It's important to keep track of each of these transactions in a checkbook, in a spreadsheet or using whatever method keeps you on top of the amount of money you can spend without overdrawing your account. Then, at the end of every month when you receive your account statement, check all of the transactions on your statement against your checkbook entries to make sure that everything matches and there are no omissions or mathematical errors. When everything matches, your checking account is considered "balanced". (It's important to keep a handle on your finances, even if your spouse does the accounting. Read Why You Shouldn't Let Your Partner Do The Books to learn more.)

If you're not willing to make the effort to balance your checkbook, keep a generous cushion – a sum of money that you never use to pay bills or make purchases but keep in your account solely to prevent bounced checks, declined transactions and overdraft fees – and monitor your balance daily. If you're signed up for online or mobile banking, it only takes a minute a day to stay on top of your account activity. Text and email alerts can also help you stay current on your balance and other account activity, and some banks let you check your balance by initiating a text. You can also call the number on the back of your debit card and get your balance by phone.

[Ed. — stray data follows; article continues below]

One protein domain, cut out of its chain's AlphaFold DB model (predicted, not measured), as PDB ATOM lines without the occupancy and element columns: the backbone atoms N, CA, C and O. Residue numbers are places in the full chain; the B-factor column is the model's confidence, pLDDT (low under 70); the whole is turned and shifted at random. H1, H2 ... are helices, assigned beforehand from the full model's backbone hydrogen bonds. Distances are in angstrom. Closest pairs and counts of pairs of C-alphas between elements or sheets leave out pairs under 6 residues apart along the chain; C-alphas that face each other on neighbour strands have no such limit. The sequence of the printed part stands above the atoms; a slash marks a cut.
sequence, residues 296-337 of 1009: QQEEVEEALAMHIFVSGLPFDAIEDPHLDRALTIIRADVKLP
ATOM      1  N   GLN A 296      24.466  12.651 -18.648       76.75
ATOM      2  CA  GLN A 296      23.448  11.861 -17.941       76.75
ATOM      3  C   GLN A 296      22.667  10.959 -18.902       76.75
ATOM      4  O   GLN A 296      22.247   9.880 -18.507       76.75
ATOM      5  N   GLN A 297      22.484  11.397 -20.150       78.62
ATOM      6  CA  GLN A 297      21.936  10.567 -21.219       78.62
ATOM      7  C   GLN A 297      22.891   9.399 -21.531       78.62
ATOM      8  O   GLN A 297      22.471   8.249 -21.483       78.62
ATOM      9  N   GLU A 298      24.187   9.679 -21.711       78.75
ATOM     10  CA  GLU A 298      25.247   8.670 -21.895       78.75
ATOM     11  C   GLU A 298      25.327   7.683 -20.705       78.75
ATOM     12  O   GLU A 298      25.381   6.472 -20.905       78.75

Bounced Checks/Bad Checks
Balancing your checkbook and monitoring your balance can help you avoid bouncing checks. If you write a check for a higher amount than what you have in your checking account, it's considered a bad check and it will "bounce," meaning that the person or business you wrote the check to won't get any money. You'll still be on the hook for what you owe, but you'll now also owe that person or business for the bounced check fee that their bank probably charged them (usually around $25). Also, your bank will charge you a non-sufficient funds (NSF) fee for not having enough money in your account to cover the check.